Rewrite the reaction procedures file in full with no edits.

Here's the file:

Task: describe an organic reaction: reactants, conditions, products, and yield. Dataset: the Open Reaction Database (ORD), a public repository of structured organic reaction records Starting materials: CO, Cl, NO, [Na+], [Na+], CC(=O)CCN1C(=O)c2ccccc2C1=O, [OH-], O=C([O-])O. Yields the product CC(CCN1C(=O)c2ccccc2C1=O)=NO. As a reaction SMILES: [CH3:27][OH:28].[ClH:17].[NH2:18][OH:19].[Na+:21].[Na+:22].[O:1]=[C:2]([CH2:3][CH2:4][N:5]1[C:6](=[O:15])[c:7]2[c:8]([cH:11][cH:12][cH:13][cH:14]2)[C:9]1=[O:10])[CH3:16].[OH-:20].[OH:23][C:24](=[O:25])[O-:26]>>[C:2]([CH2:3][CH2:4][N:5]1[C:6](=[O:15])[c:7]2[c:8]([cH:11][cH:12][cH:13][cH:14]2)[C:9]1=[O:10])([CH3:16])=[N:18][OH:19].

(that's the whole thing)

Task: describe an organic reaction: reactants, conditions, products, and yield. Dataset: the Open Reaction Database (ORD), a public repository of structured organic reaction records Starting materials: CO, Cl, NO, [Na+], [Na+], CC(=O)CCN1C(=O)c2ccccc2C1=O, [OH-], O=C([O-])O. Yields the product CC(CCN1C(=O)c2ccccc2C1=O)=NO. As a reaction SMILES: [CH3:27][OH:28].[ClH:17].[NH2:18][OH:19].[Na+:21].[Na+:22].[O:1]=[C:2]([CH2:3][CH2:4][N:5]1[C:6](=[O:15])[c:7]2[c:8]([cH:11][cH:12][cH:13][cH:14]2)[C:9]1=[O:10])[CH3:16].[OH-:20].[OH:23][C:24](=[O:25])[O-:26]>>[C:2]([CH2:3][CH2:4][N:5]1[C:6](=[O:15])[c:7]2[c:8]([cH:11][cH:12][cH:13][cH:14]2)[C:9]1=[O:10])([CH3:16])=[N:18][OH:19].